October 4, 2021
Long-Distance Caregiving: Tips for When a Loved One Is in Assisted Living
For families scattered from coast to coast, caring for elderly parents is a unique challenge. When your parent enters an assisted living community and you’re living far away, you may wonder if you can really be the support your loved one needs. The answer is a resounding, “Yes!”
These long-distance caregiving tips will help you prepare to become a better advocate and supporter for your parent whether you’re an hour away or across the country.
Get up to speed.
When you’re newly caring for aging parents, it may feel like you have more questions than answers. The best way to figure out exactly where and how you can help is to begin gathering information. Learn what you can about your parent’s medical conditions, treatment plans, medications, and care team. You’ll need to understand what care is provided in assisted living and how you can best support your parent as a long-distance caregiver.
Another long-distance caregiving tip is to get familiar with personal details, such as the daily routines your loved one likes to follow and preferences for products you may be able to replenish from afar, like favorite snacks, toiletries, and clothing brands.
Organize and identify gaps.
As part of your fact-finding mission, you’ll probably find it useful to start organizing paperwork and records. Gather personal, financial, health, and legal documents so you can get a better handle on your parent’s affairs and identify places where you might be able to lend a hand.
One practical and essential long-distance caregiving tip is to figure out where there might be limits on your ability to help. For example, if there isn’t a durable power of attorney in place to grant you legal permission, you may find it difficult, if not impossible, to handle anything related to finances or property from afar. Similarly, if you’ll be involved in your parent’s health care, you’ll need to secure the proper authorizations to discuss, and potentially make decisions about, their medical care.
Keep a care notebook.
Managing another person’s care can become complicated quickly. Once you’ve asked, “What does assisted living provide?” and you have a list of the services and resources available to residents, you’ll have a better picture of what’s involved in your parent’s care. In most cases, that’s a lot of information to keep straight. One solution is a “notebook” where you can keep records on your parent’s care plan, doctors’ visits, medication management, and notes from discussions with care providers. If possible, maintain this information in a secure, online format you can access from home, but also retrieve and update when you’re visiting your parent.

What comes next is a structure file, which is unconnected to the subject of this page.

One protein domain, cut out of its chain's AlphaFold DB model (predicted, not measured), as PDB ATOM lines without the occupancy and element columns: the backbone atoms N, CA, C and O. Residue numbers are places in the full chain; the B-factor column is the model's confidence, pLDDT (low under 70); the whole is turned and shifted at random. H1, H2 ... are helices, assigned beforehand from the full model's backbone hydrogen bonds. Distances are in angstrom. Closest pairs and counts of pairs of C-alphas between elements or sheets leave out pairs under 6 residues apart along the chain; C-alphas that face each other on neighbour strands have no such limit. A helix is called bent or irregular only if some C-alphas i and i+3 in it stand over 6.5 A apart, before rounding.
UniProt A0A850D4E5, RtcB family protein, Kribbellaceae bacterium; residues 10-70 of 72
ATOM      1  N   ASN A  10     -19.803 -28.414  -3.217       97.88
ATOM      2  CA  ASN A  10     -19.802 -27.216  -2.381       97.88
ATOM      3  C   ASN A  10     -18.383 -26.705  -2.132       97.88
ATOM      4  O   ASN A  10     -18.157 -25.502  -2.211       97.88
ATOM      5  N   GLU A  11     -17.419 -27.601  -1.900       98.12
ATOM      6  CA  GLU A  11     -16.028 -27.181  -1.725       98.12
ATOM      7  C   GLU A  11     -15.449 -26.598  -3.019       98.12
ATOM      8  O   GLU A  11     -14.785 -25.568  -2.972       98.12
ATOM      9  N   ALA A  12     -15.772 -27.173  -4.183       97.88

Learn who’s who and get connected.
Depending on your parent’s health, numerous providers may be involved in providing care and services to your loved one. Learning who the community staff members are and how they interact with your parent is also an important long-distance caregiving tip. Then, work out a schedule for staying in touch on an ongoing basis—not just when there’s a problem. Ideally, just one family member should be tasked with this role to avoid gaps and keep communication consistent.
Provide emotional support.
When you’re learning how to care for aging parents, you may quickly discover there are times when your most valuable role is doing nothing at all, except offering an ear to listen. The changes that come with aging and declining health can be scary and frustrating, and serving as a trusted confidant to ease those worries is a true act of love.
Create an emergency plan.
While you may focus first on making plans to help your loved one in the event of an emergency, another important long-distance caregiving tip is to keep your own arrangements in mind, too. Think about what you need to do at home (e.g., work, child care, pet sitter, mail service, etc.) in order to leave in a hurry.
Set priorities for your visits.
Although you can accomplish a lot from a distance, you’ll likely make periodic trips to visit your parent in person, and you can count on the time to fly fast. Plan your trips carefully and outline the priorities, such as meeting with a new doctor, taking care of business at your parent’s bank, or shopping for new shoes, so you can make the most of every minute.
Make time for memories.
While it’s easy to get wrapped up in the responsibilities that come with being a caregiver, try to remember the reason you became a caregiver in the first place: the connection with your family member. When you’re visiting, be sure to leave time that you can spend together making memories and enjoying each other’s company. Keep distractions from work or home to a minimum and focus on simple, relaxing pleasures like playing a board game or enjoying a leisurely meal together.
Use technology to keep in touch.
Even when you’re not physically present, your presence makes a difference—not only in communicating directly with your parent, but also in managing their care. At Springpoint at Manalapan, we use technology that makes it easy for family members to engage with their parents and our team.
Looking for a partner in your parent’s care?
Contact us to learn more about how we use technology to maintain ties among families with loved ones in assisted living and schedule some time to explore our assisted living community in Manalapan, New Jersey.